A former candidate for City Council has filed a lawsuit against the City of New Rochelle with the hopes of rescinding the newly imposed residential refuse fee.
During a press conference held Tuesday in front of City Hall, Stephen Mayo said he had filed an Article 78 lawsuit, which challenges government decisions or actions.
Mayo said the City Council, in tacking on an increased residential garbage fee, was disingenuous at best.
"When they say, we only raised taxes 5 or 6 percent, ignoring the fee which is the equivalent of 8 or 9 percent, is to me bad law and it's abuse of our language," he said. "This is a tax, justify it as a tax, and raise the cap. I think it's fair."
The City Council decided not to override the state-mandated tax cap, meaning that it could not raise the tax levy beyond 3.68 percent, which is the maximum allowed by the state's "tax cap" legislation. The increase is comprised of the 2 percent growth rate allowable, plus a 1.68 percent exclusion due to pension cost increases.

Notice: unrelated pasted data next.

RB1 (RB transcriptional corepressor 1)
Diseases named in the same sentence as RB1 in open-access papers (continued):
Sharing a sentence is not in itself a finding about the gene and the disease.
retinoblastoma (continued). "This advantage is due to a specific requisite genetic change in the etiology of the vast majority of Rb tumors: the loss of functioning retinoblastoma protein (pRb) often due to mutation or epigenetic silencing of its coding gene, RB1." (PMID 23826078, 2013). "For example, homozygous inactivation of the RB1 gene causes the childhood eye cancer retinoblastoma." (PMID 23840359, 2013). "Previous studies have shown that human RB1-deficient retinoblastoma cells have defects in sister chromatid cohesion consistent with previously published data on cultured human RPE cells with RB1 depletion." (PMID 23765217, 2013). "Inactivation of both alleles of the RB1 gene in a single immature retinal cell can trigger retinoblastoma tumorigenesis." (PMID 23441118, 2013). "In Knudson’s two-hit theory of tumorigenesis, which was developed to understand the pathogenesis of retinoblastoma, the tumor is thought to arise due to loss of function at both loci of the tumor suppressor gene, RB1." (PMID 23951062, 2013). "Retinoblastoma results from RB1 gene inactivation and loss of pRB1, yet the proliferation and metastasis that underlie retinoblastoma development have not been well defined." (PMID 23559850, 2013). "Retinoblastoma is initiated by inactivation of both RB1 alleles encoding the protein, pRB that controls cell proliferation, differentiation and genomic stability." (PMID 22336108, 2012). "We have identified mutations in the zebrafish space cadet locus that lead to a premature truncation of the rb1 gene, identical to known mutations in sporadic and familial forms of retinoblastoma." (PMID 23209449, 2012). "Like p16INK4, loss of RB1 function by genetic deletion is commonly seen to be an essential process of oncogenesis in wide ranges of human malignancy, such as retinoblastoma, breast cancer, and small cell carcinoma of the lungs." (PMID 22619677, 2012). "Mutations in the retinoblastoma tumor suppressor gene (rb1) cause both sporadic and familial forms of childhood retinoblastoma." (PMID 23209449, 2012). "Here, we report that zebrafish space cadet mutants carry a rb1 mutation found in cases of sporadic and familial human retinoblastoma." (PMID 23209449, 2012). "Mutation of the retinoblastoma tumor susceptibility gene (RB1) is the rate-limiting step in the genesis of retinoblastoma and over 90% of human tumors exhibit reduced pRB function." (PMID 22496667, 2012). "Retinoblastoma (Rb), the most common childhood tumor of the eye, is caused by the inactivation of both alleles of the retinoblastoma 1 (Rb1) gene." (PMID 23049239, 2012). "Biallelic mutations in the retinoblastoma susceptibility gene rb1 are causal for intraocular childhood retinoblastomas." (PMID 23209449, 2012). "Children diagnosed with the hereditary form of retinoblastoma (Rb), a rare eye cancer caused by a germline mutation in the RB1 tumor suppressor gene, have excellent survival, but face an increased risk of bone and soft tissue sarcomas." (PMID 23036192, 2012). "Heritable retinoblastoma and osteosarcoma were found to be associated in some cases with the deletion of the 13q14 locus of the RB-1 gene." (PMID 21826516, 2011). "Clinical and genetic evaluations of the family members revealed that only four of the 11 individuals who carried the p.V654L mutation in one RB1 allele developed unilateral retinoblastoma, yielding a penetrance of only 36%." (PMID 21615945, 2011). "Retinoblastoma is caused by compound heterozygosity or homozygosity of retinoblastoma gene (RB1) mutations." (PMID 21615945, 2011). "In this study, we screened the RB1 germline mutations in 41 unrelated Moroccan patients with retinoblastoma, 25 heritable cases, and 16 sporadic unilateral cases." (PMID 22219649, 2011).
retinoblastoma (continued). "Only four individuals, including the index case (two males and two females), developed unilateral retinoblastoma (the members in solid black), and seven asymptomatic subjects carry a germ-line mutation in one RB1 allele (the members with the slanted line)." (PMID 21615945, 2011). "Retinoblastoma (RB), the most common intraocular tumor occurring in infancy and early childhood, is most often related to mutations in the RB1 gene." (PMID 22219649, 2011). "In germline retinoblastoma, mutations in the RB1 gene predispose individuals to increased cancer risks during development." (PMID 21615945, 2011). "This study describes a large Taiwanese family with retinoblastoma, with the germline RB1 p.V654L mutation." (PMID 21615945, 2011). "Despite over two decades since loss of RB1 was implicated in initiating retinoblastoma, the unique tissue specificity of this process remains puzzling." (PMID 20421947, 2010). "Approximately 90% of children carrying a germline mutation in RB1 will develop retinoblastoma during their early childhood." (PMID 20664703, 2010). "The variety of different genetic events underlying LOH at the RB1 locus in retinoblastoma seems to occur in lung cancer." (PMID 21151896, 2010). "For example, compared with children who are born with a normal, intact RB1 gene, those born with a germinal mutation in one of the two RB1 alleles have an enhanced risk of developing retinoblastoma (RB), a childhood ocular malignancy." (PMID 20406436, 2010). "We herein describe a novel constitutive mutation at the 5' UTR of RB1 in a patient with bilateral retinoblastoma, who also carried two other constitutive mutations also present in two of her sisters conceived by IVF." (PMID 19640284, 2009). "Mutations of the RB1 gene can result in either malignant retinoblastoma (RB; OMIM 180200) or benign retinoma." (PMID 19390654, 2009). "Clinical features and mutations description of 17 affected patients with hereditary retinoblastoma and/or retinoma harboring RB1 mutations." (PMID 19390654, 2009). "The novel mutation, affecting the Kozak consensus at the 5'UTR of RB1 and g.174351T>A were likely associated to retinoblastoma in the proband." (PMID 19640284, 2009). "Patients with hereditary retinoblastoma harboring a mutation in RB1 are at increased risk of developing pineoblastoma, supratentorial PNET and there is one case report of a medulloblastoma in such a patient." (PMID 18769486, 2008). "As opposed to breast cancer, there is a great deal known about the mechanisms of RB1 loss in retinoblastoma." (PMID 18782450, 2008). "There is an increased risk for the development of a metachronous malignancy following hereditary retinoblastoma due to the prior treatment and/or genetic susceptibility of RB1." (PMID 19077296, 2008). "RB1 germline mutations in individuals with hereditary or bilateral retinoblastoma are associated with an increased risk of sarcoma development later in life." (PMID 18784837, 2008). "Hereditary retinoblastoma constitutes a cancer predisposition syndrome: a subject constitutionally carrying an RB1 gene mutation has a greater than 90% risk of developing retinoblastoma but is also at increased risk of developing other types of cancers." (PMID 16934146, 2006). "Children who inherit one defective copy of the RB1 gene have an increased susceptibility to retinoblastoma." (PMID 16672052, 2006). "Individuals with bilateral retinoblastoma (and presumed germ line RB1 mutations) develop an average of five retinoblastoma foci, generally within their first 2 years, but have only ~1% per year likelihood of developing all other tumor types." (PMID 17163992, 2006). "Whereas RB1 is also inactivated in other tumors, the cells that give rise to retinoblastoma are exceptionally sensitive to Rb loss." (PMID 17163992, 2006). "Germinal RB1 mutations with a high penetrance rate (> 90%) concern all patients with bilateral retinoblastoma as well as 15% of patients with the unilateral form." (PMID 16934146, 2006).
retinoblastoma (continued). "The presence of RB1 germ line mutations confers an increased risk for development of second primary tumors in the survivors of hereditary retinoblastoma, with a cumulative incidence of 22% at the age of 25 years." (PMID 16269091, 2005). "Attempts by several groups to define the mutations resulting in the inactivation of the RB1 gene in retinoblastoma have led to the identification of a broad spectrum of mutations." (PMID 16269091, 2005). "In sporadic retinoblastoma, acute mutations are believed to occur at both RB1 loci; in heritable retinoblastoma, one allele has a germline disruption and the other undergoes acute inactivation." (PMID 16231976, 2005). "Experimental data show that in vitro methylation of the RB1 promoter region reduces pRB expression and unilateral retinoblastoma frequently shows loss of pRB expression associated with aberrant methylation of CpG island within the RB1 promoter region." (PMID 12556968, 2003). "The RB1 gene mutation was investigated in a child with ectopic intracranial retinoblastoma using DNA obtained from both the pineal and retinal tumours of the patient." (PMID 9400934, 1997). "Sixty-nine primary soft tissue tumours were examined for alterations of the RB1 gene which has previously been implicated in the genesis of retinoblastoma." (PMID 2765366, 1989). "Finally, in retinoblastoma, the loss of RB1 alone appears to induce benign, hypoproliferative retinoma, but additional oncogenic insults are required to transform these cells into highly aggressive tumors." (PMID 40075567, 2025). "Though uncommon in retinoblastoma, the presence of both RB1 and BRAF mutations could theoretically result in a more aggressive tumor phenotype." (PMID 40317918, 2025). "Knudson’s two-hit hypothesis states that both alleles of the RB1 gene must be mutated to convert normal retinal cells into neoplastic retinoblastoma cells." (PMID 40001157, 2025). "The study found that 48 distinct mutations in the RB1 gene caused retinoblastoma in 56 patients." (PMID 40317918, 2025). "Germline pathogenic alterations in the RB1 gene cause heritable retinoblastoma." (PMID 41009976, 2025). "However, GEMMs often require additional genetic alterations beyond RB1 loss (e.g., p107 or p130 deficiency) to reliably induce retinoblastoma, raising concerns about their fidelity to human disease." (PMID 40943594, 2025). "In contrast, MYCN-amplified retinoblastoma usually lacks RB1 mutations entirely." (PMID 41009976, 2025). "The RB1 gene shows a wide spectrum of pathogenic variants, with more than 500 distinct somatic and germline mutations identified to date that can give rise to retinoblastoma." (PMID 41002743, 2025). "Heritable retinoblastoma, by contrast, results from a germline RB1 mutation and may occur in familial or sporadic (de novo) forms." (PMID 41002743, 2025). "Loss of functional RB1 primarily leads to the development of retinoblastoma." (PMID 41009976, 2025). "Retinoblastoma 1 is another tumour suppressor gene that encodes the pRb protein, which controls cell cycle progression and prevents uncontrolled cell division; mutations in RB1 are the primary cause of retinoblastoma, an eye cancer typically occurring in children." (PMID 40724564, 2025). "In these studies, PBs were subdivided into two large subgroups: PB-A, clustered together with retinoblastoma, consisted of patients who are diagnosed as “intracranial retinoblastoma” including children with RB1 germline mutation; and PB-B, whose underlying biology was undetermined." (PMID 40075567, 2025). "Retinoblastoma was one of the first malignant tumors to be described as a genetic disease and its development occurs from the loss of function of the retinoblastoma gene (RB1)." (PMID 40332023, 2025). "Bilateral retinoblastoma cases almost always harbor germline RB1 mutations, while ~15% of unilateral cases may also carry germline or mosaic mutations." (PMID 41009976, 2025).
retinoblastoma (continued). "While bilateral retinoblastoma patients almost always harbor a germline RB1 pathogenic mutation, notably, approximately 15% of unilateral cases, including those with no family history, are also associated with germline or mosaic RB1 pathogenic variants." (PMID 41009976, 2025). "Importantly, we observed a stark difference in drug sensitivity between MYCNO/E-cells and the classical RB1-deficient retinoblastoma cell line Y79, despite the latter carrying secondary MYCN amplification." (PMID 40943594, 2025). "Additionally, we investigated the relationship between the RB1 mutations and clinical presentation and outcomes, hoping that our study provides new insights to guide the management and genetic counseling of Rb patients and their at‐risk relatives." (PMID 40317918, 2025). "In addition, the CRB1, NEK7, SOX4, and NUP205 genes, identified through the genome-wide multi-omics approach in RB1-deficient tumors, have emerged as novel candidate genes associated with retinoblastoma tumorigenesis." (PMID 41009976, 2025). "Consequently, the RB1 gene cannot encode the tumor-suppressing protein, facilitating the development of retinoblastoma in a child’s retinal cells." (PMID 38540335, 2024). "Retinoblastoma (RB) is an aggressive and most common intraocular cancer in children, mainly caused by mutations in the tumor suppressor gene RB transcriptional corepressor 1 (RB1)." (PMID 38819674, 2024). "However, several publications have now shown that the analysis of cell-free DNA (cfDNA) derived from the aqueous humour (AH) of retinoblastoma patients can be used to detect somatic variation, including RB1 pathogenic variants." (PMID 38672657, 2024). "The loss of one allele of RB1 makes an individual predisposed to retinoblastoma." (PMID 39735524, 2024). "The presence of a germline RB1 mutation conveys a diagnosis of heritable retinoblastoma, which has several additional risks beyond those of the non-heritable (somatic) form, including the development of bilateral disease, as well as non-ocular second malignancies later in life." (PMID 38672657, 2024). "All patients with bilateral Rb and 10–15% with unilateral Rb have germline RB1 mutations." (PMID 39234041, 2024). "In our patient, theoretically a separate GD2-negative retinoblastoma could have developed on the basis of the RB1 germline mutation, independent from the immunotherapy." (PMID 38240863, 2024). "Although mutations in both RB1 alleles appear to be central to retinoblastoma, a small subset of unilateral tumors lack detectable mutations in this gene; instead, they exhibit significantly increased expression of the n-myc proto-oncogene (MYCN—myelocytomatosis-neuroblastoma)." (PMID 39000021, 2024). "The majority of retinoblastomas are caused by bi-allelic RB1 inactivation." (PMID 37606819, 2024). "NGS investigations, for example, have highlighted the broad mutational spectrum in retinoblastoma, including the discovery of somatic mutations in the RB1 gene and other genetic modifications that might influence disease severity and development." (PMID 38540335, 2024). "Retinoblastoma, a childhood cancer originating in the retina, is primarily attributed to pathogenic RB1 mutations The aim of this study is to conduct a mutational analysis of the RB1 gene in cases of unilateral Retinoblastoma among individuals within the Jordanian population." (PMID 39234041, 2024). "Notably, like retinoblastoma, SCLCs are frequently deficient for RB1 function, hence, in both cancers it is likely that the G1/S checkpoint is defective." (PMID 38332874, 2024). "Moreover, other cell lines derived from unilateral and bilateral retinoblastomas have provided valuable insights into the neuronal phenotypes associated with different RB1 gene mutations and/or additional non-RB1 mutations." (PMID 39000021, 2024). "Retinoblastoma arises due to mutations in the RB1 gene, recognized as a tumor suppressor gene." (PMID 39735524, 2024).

To make up for a revenue shortfall, during discussions for the 2012 budget last year, the city proposed raising the per unit garbage fee from $66 to to $223 per year. Seniors who qualify will continue to pay $30 per unit per year.
"I'm just one taxpayer," Mayo said, "and taking on city government is kind of a David versus Goliath proposition, but I believe that when taxpayers see how outrageous this fake 'fee-tax' is, this issue will gain attention and support and we can work together as an informed and mobilized citizen group to stop this 'slight of hand' type of accounting in our city budget."
City Manager Charles Strome III said he wasn't in the habit of responding to pending litigation, but added that the lawsuit was completely without merit.
"The residential refuse fee is not unique to New Rochelle," he said. "It covers the cost the city incurs for collection and disposal of residential refuse."
Mayo, who ran unsuccessfully for City Council for District 6, said he thought the council could have been a more committed and a more driven about the problem of the budget and the problem of spending.
"I do think they could have cut a little more when it came time to set the budget," he said.
Mayo suggested there could have been a serious addressing of personnel expenses.
"They could have eliminated some administrative expense," he said. "Yes, layoffs."
Another way Mayo said would be to "share the pain," by going to a four-day work week.
"These are things you do in private industry," he said. "If you are going to be efficient, government has to start talking like private industry.
"You have to look at every possible aspect. I don't think the city did it," Mayo said.